Vitiligo is an autoimmune skin color disorder. It appears on the skin as completely white patches (depigmentation) surrounded by normal skin. The white areas of skin do not contain the skin color producing cells called melanocytes. The hair found within the depigmented skin is often white also.
Symptoms and appearance
Vitiligo patches can be any size and may have various shapes. The most common sites for vitiligo are face, upper chest, backs of the hands, underarms, groin, eyes, nose, mouth, ears, genitalia, elbows and knees. The vitiligo often affects both sides of the body. The white patches of vitiligo are more sensitive to sun exposure than normal skin and can sunburn easily. Sun protection is very important for areas of vitiligo.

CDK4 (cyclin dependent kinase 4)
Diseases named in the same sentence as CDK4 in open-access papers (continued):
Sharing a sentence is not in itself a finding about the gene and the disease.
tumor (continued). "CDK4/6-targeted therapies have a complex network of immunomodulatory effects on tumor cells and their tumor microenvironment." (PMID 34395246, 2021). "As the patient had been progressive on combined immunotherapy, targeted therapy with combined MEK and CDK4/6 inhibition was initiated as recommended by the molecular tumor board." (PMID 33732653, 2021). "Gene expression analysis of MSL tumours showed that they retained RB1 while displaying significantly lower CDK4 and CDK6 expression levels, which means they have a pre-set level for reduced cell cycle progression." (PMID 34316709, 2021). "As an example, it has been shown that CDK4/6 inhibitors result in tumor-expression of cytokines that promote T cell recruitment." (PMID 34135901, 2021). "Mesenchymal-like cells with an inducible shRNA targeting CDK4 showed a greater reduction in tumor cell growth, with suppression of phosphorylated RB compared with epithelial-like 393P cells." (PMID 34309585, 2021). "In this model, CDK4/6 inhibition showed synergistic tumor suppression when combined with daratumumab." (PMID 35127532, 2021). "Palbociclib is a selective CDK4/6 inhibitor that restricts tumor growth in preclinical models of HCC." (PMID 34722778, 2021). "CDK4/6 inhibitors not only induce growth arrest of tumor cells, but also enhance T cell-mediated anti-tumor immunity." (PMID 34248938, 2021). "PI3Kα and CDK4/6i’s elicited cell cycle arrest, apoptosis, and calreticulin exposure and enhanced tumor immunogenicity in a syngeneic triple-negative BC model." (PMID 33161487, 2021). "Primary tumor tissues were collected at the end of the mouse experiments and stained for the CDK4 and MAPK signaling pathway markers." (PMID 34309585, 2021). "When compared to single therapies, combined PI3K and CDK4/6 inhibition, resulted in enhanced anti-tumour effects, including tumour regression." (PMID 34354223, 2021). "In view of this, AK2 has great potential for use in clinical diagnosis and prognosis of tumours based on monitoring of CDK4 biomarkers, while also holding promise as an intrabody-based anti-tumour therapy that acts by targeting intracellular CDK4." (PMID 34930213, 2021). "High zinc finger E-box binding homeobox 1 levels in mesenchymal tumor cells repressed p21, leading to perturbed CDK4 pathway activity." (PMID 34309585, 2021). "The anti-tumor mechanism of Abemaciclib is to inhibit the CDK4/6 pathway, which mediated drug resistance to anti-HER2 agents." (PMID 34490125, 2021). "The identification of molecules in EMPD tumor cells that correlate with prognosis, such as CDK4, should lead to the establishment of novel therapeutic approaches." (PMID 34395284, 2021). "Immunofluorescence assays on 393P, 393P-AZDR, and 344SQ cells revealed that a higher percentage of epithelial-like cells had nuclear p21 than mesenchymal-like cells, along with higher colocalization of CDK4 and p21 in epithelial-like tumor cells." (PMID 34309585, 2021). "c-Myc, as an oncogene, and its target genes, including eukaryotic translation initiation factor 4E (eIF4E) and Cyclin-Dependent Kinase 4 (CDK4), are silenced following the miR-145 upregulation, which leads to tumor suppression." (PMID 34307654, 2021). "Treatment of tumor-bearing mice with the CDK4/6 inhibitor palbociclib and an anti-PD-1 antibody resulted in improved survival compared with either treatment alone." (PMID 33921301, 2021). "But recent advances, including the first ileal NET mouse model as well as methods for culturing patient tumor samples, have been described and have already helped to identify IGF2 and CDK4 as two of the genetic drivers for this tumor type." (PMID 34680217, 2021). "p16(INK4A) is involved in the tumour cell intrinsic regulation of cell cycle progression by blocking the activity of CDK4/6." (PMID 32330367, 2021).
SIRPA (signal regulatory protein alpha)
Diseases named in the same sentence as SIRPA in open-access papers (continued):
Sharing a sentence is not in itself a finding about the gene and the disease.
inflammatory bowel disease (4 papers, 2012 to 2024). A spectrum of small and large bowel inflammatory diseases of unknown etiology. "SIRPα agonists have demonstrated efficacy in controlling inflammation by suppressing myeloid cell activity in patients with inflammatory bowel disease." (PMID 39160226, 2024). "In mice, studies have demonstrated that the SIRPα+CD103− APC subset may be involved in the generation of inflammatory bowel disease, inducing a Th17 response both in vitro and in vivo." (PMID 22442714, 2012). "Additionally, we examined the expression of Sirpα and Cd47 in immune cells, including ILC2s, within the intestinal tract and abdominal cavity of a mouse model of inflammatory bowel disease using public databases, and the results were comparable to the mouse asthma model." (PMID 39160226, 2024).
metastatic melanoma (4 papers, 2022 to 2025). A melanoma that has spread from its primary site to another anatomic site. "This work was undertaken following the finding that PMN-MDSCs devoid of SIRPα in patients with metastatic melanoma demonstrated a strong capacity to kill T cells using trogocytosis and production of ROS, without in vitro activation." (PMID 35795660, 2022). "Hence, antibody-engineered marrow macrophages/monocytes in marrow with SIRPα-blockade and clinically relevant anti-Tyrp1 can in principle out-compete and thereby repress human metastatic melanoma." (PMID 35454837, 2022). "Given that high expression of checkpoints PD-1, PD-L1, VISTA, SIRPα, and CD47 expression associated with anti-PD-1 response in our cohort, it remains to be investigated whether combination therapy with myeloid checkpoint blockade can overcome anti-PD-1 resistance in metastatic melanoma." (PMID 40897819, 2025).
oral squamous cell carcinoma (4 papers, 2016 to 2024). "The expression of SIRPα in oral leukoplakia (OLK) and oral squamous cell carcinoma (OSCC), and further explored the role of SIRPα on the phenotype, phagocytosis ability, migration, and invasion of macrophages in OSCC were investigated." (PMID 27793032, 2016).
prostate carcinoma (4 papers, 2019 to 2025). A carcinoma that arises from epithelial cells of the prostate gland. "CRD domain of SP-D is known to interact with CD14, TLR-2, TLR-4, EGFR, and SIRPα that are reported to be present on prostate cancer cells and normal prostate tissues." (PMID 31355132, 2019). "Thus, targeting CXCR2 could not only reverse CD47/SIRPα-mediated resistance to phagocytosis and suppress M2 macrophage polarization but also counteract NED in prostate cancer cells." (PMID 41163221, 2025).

Vitiligo affects all races and both sexes equally. Vitiligo tends to run in families. It occurs in 1-2 percent of the population and is associated with another autoimmune disease 10-15 percent more than in the general population. Therefore, your doctor may want to check for an autoimmune condition called thyroid disease. This is done with a simple blood test.